My Nephew Writes His First Book!/ David McMillian, LPC, LMFT
Miraculous Psychotherapy /Gary Tiemann, LCSW
The Seat of the Soul
Neale Donald Walsch
Conversations With God
Dr. Bruce Lipton
The Biology of Belief
William Paul Young
David R. Hawkins, M.D.
Power versus Force
Bernie Siegel, M.D.
365 Prescriptions for the Soul
The Seven T's: Finding Hope
and Healing in the Wake of Tragedy
Wisdom of The Peaceful Warrior
William Glasser, M.D.
8 Lessons for a Happier Marriage
David McMillian, LPC, LMFT
Strategies for Living Host
The Pope Terry Shiavo Contrast and Sweet Guy
Posted by: admin - March 13, 2007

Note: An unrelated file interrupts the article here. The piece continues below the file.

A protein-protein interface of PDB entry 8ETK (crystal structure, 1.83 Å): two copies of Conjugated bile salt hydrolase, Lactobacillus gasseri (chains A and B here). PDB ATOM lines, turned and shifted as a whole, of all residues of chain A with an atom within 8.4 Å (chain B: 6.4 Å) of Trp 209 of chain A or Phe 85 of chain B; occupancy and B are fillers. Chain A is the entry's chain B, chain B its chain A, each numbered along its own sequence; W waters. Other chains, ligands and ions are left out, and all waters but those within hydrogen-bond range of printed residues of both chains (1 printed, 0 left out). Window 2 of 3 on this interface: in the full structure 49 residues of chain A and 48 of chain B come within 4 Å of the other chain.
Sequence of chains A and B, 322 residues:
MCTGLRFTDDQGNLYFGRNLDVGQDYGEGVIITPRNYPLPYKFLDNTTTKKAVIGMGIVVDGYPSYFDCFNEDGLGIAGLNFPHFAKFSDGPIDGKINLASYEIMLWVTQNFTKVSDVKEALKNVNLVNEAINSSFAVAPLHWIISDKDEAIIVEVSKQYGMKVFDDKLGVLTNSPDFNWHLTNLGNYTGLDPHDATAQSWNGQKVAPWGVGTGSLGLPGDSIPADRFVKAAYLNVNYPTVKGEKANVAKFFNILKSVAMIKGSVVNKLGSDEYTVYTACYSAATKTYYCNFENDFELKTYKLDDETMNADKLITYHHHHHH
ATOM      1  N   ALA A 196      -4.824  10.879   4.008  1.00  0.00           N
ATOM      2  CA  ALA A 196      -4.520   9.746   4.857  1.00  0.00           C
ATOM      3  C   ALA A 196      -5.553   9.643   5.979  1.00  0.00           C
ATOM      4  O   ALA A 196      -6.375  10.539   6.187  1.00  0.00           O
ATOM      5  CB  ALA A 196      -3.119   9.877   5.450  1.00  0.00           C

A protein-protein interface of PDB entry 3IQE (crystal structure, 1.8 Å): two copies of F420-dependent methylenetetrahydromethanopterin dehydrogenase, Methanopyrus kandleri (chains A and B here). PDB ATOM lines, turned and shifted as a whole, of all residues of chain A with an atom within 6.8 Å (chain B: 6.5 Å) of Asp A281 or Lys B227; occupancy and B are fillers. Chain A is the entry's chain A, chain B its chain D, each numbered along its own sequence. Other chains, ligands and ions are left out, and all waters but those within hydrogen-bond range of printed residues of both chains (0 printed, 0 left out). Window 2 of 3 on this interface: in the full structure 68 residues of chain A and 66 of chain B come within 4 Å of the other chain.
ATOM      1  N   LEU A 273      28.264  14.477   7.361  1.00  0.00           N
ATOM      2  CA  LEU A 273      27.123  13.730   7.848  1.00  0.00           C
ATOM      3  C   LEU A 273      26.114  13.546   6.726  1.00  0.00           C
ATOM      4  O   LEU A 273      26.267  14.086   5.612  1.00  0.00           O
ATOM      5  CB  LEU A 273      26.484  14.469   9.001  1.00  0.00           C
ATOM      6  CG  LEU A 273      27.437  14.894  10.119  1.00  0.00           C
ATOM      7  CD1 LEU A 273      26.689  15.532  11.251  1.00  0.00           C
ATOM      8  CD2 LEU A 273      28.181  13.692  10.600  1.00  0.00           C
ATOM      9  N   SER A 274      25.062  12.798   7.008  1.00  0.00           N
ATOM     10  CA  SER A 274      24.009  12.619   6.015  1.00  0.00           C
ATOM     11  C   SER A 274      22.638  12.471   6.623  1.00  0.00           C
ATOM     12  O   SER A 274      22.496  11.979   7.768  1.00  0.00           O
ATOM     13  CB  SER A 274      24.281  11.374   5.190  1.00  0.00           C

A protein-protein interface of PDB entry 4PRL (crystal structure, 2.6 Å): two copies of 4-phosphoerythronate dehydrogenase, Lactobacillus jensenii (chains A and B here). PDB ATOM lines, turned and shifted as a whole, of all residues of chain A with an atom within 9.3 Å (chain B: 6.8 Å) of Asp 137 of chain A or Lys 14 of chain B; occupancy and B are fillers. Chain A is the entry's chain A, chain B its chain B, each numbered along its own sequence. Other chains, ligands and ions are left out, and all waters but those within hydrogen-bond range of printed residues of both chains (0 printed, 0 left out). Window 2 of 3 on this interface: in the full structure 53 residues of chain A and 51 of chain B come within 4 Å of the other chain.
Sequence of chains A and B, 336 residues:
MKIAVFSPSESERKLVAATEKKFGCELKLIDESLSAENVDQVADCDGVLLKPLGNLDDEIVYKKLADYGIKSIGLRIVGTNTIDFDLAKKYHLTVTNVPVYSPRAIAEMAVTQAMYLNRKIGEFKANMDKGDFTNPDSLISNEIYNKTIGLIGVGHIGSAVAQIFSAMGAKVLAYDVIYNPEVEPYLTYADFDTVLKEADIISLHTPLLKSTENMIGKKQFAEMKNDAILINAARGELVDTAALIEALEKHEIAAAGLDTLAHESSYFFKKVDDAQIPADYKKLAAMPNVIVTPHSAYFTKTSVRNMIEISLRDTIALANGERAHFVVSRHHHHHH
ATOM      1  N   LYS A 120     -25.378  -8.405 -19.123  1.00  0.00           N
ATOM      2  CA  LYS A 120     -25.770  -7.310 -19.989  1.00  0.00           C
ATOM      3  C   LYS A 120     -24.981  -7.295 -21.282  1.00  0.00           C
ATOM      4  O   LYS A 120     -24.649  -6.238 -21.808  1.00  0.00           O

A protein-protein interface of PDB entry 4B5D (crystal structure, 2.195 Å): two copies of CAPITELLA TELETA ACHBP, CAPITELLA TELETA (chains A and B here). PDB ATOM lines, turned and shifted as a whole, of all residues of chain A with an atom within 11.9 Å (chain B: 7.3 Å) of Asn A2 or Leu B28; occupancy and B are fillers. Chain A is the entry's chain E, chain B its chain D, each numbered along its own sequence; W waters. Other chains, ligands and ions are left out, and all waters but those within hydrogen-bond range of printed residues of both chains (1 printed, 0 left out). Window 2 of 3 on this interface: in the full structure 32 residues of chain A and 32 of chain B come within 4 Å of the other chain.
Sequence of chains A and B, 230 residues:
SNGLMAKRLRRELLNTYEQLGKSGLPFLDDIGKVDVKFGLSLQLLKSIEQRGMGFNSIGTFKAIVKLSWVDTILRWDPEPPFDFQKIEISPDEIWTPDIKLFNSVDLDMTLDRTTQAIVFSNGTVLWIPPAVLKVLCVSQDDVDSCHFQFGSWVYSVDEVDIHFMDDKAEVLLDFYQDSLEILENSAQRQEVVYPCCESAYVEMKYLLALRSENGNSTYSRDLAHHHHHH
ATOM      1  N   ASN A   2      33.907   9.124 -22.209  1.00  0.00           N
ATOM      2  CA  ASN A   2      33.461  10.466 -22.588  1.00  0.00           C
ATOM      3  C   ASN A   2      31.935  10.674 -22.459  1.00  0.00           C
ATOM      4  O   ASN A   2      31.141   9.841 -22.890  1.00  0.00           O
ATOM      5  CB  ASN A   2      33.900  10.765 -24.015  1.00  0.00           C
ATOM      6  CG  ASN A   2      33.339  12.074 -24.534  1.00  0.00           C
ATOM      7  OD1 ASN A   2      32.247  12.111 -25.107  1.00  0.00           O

Question: Dear David, This (past week) has been some week. First there was the death of Terri Schiavo and then Pope John Paul II. Iím not Catholic, but Iím wondering about the psychological influence and impact on society of these two deaths coming so close together. A Weary News Watcher Answer: Dear Weary I think youíre making an important contrast. News that the pope's health had worsened dramatically came just a few hours after Schiavo's death. The bitter feud over whether she would have wanted to be kept alive with a feeding tube after suffering a devastating brain injury riveted Americans and sparked national debate about end-of-life issues. Many people, I think, became enmeshed in the division by psychologically joining one side or the other, but no sooner was the debate reaching fever pitch, than we were united at the bedside of Pope John Paul. When Parkinsonís disease and old age struck this once vigorous man, he could well have slumped into depression, but John Paul II drew the opposite conclusion: he used his affliction as a gift, to open a new chapter in his ministry. The Pope used his disease to reorient his entire papacy, putting himself up as a living example of the message he had been espousing. He made this explicit some years ago saying "The Pope must suffer so that every family and the world should see that there is, I would say, a higher gospel: the gospel of suffering, with which one must prepare the future," he said then. Throughout his infirm years, the Pope dismissed suggestions that he stand down. "Did Christ come down from the Cross?" he once asked. Not many will have read Salvifici Doloris, the Popeís 1984 Apostolic Letter on the redemptive power of suffering, but millions watched him live out his rejection of the notion that life in a hospital bed is not worth living. In the final stages of his life, the Popeís key message was made clearer than ever: the human body may get weary and be frail, but human life is sacred and the human spirit unconquerable. This man truly modeled his motto, ďDo not be afraid.Ē What a lesson for us all. Question: Dear David, Iím confused. Women say they want an understanding, sweet guy, but when I act that way, women get bored with me. I get anxious and run out of things to say. What can I do to become more appealing? Bothered in Bossier City Answer: Dear Bothered, Become interesting to yourself. What makes people interesting is being curious about and interested in things and developing these interests to the point of passion. That passion is a natural draw for others toward you. In addition, it will turn your attention away from inside yourself so you arenít so focused on your own performance.
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